For the American politician the patterns and depth of support for Israel present awkward challenges. There is one truth about the Middle East that is virtually tattooed on the wrist of every practicing politician: "Criticism of Israel is a way to get yourself politically skewered." Only part of the weight of that dictum is supplied directly by the Israeli public or government.  Most of it is sustained by the work of the powerful lobby the American Israel Public Affairs Committee (AIPAC). A substantial piece of that dictum is serviced by actions of the US Congress whose members virtually jump through hoops to demonstrate fidelity to Israel. However, a significant and relatively invisible service of that dictum is provided by the so-called Christian Right.  This is a virtually US-wide cadre of voters whose weight in any US election can be decisively for or against any political career.

This is the political truth that holds the fate of the Palestinian people hostage to the realities of American domestic politics. Israeli politicians and Zionist practitioners know this all too well.  They do not have to press the point to exert enormous influence on American Middle East policies. They succeed, even at the expense of severe damage to American interests in the region. Thus Palestinians increasingly see the Two State option as dead. Many are now looking to a One State solution as a way to share their native land with the invasive Central European Jews who dominate modern Israel.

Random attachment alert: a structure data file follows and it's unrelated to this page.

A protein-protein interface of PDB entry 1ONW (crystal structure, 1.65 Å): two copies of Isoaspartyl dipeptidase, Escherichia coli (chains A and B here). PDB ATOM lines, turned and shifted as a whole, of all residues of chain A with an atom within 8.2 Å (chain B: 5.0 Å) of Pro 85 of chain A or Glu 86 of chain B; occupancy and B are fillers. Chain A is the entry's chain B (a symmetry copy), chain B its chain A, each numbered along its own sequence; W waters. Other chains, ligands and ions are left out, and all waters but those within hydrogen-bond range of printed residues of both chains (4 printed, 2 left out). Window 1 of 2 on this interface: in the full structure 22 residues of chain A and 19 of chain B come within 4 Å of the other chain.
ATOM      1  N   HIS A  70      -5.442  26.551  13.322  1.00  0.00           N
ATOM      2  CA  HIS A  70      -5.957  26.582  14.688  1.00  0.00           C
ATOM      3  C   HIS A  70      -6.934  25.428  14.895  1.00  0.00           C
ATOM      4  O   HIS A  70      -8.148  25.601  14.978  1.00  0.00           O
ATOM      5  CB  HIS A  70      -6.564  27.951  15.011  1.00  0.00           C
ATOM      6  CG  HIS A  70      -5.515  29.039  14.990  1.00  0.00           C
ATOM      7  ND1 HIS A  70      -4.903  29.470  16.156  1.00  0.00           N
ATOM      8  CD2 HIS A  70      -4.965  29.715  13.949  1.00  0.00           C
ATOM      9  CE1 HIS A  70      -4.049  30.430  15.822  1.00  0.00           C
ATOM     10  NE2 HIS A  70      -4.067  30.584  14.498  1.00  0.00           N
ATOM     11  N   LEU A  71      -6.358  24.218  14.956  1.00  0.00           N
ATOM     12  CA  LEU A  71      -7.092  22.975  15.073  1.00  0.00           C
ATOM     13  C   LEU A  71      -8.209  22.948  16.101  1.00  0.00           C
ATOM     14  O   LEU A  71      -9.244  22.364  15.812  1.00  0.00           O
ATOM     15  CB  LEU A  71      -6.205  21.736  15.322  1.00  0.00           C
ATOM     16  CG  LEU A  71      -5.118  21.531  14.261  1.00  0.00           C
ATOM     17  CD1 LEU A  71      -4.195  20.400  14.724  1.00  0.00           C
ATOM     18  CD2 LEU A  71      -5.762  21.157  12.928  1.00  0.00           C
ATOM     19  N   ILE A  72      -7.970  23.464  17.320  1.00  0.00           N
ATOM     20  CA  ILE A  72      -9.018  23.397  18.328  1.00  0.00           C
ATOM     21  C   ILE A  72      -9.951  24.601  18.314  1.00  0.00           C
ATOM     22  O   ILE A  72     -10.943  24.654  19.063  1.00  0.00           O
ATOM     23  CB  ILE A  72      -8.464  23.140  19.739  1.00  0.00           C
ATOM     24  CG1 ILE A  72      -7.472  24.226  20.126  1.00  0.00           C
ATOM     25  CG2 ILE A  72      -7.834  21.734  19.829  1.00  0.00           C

Terrell E. Arnold is the author of Palestine: In Need of a Just God that is now available on in print and Kindle editions, as well as in a lending library for Amazon Prime members. He is author, co-author and editor of five additional books mainly on politically motivated violence. He is a retired Senior Foreign Service Officer with experience in Egypt, Syria, India, Sri Lanka, the Philippines, and Brazil. He also served as Chairman of the Department of International Studies of the National War College. Following retirement he served as a Senior Associate of Booz Allen Hamilton and as a consultant to State, FEMA, the US Navy and the White House on program management issues.    He will take comments at